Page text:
“Thank god I have those heads of lettuce in the cooler,” I said to myself, over and over again, as I washed and seeded and diced red peppers. It turned out that my volunteer kitchen staff was limited and so basically my points 1, 2, and 3 were mostly going to be achieved by me. I listened as other people in the kitchen audibly freaked out about how short we were on time, but kept my head down and kept working. After personally washing two bags of mesclun and feeling very overwhelmed by the whole thing, I said to myself, “Stop.” It was time to step away from the mesclun and toward the cooler. I took a big salad bowl and put half the washed mesclun in it, and then I carried the bowl to the cooler and began to dump nice, clean, sweet-smelling hydroponically-grown butter leaf lettuce into the bowl, tearing it as I went. I tossed all the greens together: it was, I have to say, an impressive and handsome assemblage. Somewhere in there, two volunteers entered the kitchen and I told them to get on the mesclun washing project; they rolled up their sleeves and got to work.  These were not small bags, let me be clear with you: we’re not talking about little “family size!” Dole salad bags. These were bags the size of a standard-size pillow, and about as fluffy as the finest pillows you’ll see for sale in The Company Store catalog, and it all had to be washed before it could be served. No corner-cutting. But the ladies did it. They washed, they spun, and then they combined the mesclun with lettuce from the cooler, tearing the big lettuce leaves as they added so that the salad greens would all be roughly the same size. I fleetingly wondered if I’d missed my calling and should have been working in professional kitchens all my life, since I was, it seemed, very good at pep-talking people into working with crazed efficiency. (We will ignore the fact that I’m also paralyzed by terror when marshmallows catch fire under the broiler: clearly, in all seriousness, I am not cut out for professional kitchen work.)

“We need to spend as little time as possible washing lettuce,” I said. “So wash the bare minimum of the mesclun you can, ok? Use the stuff in the cooler to augment the mesclun until we have four or five huge huge bowls of salad, ok?” “Ok!” everyone said. “I have to go work on the dessert table,” I said, wiping my hands dry. “You all can handle this, right?” Everyone seemed confident that they were capable of washing and drying lettuce and putting it in bowls — big shock — and it wasn’t exactly that everyone saluted me and clicked their heels, but I had a sense that people understood that if I were disappointed, this would be not good; so I went off to handle desserts. It would all be fine.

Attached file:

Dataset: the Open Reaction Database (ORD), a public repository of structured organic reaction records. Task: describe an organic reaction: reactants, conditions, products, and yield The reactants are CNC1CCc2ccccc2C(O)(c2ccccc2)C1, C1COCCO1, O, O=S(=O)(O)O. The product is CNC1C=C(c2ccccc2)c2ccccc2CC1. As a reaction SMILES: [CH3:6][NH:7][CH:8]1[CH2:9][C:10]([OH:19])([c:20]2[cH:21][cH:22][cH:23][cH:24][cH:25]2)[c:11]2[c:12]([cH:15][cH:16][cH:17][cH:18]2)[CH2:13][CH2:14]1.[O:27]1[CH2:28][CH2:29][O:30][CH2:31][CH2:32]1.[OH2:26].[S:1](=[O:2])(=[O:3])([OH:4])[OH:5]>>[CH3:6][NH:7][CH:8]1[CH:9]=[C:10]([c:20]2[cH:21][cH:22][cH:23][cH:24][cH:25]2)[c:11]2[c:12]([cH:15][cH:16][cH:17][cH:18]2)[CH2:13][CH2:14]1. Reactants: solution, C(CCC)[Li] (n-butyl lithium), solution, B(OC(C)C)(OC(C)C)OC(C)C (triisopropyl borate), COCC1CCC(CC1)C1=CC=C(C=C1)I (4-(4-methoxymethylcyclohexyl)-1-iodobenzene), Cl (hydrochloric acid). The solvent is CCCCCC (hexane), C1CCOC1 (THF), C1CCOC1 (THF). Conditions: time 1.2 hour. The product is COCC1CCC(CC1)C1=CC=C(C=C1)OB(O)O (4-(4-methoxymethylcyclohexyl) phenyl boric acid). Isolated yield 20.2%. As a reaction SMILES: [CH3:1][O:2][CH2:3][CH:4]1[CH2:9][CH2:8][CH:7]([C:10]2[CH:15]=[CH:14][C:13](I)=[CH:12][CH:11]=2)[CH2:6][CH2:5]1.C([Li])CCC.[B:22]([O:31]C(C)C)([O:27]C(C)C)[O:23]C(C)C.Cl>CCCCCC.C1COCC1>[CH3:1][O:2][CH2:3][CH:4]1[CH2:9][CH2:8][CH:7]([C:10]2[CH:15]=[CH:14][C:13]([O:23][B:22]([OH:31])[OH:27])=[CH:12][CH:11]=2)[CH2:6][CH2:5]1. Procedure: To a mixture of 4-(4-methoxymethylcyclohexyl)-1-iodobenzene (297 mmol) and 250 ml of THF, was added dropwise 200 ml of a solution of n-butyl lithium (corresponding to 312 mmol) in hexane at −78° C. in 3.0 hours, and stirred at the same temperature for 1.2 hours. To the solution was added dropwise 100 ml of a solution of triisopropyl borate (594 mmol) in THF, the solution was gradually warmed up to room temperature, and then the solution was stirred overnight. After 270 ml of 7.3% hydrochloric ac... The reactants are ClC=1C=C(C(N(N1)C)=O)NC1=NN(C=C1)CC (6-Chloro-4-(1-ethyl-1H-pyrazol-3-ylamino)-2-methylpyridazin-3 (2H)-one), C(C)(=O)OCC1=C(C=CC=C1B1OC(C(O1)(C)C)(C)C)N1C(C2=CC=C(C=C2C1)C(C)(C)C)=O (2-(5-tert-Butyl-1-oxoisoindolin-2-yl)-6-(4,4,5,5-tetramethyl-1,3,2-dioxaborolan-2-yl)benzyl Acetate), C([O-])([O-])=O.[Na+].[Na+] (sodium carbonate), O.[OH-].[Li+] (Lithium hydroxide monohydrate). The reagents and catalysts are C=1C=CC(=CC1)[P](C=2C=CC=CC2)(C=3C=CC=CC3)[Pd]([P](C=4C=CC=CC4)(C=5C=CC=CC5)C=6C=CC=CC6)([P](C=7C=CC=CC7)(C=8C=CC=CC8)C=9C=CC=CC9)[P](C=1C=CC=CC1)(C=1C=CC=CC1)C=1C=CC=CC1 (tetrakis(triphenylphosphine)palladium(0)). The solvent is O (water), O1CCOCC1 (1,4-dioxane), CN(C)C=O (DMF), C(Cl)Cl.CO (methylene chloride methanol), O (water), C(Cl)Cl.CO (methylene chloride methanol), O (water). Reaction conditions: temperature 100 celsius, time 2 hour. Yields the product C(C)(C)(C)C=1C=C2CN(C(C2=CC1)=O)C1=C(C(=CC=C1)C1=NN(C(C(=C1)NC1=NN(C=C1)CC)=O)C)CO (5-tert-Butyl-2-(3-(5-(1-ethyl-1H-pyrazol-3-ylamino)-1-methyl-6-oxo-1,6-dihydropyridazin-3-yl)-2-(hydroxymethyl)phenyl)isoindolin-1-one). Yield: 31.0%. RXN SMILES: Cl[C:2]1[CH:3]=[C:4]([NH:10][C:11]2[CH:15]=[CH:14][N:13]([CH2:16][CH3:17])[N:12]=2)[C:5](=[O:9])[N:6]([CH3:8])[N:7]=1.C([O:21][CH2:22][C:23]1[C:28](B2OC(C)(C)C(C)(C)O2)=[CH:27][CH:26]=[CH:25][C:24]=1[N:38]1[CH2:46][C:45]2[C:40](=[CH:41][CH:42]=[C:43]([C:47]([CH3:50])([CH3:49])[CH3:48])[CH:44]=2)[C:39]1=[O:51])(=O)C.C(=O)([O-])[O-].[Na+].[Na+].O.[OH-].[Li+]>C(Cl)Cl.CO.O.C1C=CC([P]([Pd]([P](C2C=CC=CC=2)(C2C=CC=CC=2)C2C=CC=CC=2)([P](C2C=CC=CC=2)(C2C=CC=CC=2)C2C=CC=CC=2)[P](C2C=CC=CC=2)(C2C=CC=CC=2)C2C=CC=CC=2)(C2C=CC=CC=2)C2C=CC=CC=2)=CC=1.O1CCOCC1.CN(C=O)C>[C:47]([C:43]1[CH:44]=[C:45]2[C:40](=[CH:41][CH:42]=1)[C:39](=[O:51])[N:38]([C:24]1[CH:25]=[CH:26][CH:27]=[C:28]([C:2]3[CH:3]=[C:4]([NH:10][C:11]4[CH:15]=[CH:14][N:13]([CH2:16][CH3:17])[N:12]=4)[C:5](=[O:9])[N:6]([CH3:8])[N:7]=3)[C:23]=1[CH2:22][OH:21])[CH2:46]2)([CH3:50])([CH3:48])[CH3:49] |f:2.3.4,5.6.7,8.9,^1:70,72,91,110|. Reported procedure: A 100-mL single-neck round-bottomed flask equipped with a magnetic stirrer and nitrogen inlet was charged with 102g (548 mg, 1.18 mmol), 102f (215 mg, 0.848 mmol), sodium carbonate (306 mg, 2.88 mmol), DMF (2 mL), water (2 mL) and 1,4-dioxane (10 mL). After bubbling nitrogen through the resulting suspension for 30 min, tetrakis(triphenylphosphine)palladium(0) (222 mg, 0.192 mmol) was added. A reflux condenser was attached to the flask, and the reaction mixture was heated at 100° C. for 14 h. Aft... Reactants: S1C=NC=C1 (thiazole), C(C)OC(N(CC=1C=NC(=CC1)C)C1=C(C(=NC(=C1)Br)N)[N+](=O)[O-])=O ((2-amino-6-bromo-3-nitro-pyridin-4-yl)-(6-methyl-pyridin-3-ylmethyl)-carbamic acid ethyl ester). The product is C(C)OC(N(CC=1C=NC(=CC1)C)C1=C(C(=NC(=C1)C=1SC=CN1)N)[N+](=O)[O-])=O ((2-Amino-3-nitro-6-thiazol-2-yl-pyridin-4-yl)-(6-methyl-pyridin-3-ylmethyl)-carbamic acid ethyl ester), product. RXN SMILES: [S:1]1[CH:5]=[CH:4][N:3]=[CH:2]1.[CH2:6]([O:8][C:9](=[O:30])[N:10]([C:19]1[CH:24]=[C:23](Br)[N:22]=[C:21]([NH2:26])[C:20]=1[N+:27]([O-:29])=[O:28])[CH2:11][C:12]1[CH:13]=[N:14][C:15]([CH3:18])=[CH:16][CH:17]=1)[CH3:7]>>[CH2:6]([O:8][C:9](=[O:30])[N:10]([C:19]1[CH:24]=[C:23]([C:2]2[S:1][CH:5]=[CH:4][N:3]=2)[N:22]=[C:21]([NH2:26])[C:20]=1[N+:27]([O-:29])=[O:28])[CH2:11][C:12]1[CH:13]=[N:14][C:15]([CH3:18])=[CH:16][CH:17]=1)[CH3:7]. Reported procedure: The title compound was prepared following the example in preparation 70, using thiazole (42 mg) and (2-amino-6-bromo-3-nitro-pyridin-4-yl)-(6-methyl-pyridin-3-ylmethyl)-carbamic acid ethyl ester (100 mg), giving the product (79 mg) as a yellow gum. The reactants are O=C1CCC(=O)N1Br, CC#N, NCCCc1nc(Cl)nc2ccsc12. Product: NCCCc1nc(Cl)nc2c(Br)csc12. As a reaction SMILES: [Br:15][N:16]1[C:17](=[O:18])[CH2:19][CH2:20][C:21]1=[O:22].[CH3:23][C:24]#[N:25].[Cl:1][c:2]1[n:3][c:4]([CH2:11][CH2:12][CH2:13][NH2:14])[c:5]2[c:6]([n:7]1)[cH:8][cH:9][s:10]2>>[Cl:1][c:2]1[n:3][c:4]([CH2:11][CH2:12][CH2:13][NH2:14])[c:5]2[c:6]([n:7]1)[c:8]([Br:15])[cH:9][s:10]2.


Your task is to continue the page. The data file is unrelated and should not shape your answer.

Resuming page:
And indeed it was: by two o’clock, eight bags of mesclun had been washed and combined with ten heads of hydroponically-grown butter leaf lettuce; I don’t even know how many red peppers had been minced and combined with the lettuce (I know I personally handled ten peppers). About half of a crate of tomatoes had been flung festively atop the salad bowls. (Someone had asked me, “Should we cut up the tomatoes?” and I had responded, “Are you fucking kidding me?”) The liters of homemade salad dressings were on the table, with appropriate serving implements, and, most importantly, the dessert table was arranged extremely well, so as to maximize the visual impact of the bounty of sugar that awaited our guests. (I didn’t do the dessert arranging, in the end: I had help from two friends from my retail days, who know how to handle displays.) Guests who’d signed up with me to provide desserts showed up to the party with carloads of treats: there were bean pies, chicken and waffle cupcakes, mini praline cheesecakes, chai pound cakes — that was just the first carload to get placed on the tables. There were all sorts of wonderful things that, really, made my caramel cake and coconut cake and chess pie look like mere child’s play. I’m talking two long, long tables, just covered in sugary goodness. Lemon icebox cakes and chocolate icebox cakes. Pecan pies. Four different Jell-O molds sprung from the mind of a demented man who was determined to make Jell-O molds seem like a good idea (he succeeded). There were peach cakes and bundt cakes. It was all so amazing that I was taken by surprise when someone complained that there wasn’t enough chocolate on the table. (They were right. There weren’t enough chocolate desserts. I will not let that happen again.) My daughter came into the dessert area and asked me loudly if she could take something before having her macaroni and cheese. I didn’t even have to answer, I just shot her a look. Everyone watching us laughed.

The party opened with a bang: people watched the roasted pig meat getting pulled, the line for getting meat and sides formed quickly, and before I knew it, almost all of the savory food was gone, and people were starting to sniff around the dessert tables. “It’s time for you to cut cakes,” someone nudged me. I said, “Ok, just let me check one thing –” and I went to the tables where the sides had been laid out. There was almost no salad left — out of all the greens we’d washed, there were just a few scraps in a bowl. The macaroni and cheese was almost gone, too. Everyone had spent 90 minutes cramming that food into their faces and now they wanted cake (or Jell-O, or pie, or whathaveyou).